What makes a good manager?

I’ve been managing staff now for eighteen years.   I’ve seen many management styles, some I respect, some I have resolved never to replicate.   I have said in the past that my own style is ‘consultative and encouraging’ – perhaps a testament to this are the number of people I have managed who have gone on to diverse careers or satisfying professional projects.  I’ve been proud of those successes.

So what are the essentials for a good manager?  As ever, this is my own personal opinion.

1.  I feel very strongly that if you have the responsibility of managing staff, then you should always make time for them, and never view them as an inconvenience.  Ask someone to come back later and you might be creating a problem which could have been solved by talking about it at the time of need.  Anyway, being a manager means you have responsibility and a duty of care for people in your team.  Those who perform well should be congratulated, trusted, and developed, and if you find someone good think of succession planning or allowing that person the opportunity to develop in areas where they might be lacking.  They might be in a position to do you a good turn one day.

2. Managers must deal with rough times as well as times which go well.  Look for the red flags.  If your team show signs of overwork, stress or unhappiness, you are the person who must find ways to help and reassure them.  Think about the strengths and skills your staff have and assign work appropriately.  Listen and respond to suggestions.  Consult where possible, inform where appropriate.  That way you gain the respect of those who work for you, and hopefully they will have loyalty to you and your team as well as to your organisation.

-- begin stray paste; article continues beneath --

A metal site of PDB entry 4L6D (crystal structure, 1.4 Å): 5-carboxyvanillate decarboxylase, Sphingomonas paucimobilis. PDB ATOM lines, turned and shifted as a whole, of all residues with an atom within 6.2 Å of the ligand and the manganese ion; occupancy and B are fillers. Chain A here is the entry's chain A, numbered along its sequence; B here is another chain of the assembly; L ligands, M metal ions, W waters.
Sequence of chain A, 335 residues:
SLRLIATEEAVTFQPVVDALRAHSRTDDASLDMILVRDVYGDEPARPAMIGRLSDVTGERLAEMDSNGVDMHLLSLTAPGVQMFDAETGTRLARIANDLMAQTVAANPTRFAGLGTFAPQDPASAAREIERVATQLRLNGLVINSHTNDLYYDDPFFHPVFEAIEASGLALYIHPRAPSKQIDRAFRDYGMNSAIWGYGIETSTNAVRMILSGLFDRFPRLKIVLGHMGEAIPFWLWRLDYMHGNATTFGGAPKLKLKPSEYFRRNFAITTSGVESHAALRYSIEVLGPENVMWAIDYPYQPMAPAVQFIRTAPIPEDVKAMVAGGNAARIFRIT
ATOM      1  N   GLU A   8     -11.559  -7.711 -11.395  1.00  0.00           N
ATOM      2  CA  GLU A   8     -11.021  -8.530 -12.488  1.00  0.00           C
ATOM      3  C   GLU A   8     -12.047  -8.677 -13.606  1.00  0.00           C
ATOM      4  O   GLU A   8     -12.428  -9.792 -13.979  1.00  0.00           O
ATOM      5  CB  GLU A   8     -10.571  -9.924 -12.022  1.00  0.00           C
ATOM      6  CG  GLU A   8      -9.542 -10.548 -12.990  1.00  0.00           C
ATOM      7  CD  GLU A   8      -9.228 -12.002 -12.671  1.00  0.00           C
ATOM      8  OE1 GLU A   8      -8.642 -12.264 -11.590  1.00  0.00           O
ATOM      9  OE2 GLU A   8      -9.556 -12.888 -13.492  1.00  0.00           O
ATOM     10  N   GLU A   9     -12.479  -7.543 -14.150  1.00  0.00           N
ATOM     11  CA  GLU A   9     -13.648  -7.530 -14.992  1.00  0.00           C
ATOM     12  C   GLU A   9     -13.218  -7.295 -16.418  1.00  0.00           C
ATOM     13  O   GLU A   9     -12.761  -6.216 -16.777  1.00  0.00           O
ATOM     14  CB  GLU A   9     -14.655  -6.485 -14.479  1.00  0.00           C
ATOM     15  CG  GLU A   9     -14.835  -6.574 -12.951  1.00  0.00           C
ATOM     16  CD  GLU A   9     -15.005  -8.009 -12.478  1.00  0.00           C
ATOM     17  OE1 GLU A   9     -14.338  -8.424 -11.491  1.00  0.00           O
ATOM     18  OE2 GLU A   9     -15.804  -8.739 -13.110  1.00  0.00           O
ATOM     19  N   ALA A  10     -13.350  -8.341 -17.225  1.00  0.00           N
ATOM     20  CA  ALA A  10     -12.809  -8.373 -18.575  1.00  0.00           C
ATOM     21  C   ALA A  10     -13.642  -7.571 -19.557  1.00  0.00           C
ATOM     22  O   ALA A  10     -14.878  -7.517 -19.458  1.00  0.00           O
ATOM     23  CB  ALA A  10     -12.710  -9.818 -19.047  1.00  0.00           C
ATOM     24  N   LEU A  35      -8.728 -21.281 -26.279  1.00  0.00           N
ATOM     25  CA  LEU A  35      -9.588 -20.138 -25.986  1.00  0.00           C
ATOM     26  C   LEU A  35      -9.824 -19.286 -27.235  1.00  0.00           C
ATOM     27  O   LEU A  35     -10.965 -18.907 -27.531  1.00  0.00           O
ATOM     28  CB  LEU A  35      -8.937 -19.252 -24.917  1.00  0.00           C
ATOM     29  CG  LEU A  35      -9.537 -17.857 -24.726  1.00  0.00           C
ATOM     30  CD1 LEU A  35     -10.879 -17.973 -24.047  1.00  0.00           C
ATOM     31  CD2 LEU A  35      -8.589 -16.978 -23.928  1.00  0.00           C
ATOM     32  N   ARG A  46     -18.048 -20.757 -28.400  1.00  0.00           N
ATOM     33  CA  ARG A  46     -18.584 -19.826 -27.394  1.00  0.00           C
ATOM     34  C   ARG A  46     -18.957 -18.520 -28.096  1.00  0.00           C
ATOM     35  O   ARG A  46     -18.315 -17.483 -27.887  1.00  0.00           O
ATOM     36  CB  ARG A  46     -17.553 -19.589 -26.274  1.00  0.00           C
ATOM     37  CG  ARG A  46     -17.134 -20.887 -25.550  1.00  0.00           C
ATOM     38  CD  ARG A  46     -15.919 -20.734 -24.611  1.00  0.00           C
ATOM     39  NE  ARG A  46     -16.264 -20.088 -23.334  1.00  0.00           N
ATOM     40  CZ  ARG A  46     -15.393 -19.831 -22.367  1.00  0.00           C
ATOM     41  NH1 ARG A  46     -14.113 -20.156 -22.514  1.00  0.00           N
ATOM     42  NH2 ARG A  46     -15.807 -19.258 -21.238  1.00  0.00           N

3. Have a clear idea what you need from a new staff member, and know what type of skills/work performance is inappropriate for your needs.  For example, don’t recruit someone with poor IT skills or a lack of initiative if they need to work on complex screen-bound projects or the ability to work independently.  Be prepared though to take the occasional risk, because if you don’t people have nothing to aim for and you might lose a valued colleague who might be the best employee in the place, given the chance.

4.  Deal with poor performance as soon as it starts.  Don’t let it escalate to the point where poor performers might feel they can get away with doing very little, or where a lack of ability seems to be rewarded.  Think about strategies to move the person forward – sadly, these problems are often inherited but in the interests of your team and organisation they need to be nipped in the bud quickly and fairly, using formal procedures where appropriate.

5. Seek advice from other managers who may have been there before you, and remember that leadership is something which can be learned if you keep an open mind.  If you witness examples of poor management, learn from it how not to do something.  If you find a role model you can respect and emulate, it is a gold mine – don’t impose, but watch and pick up good practice from them.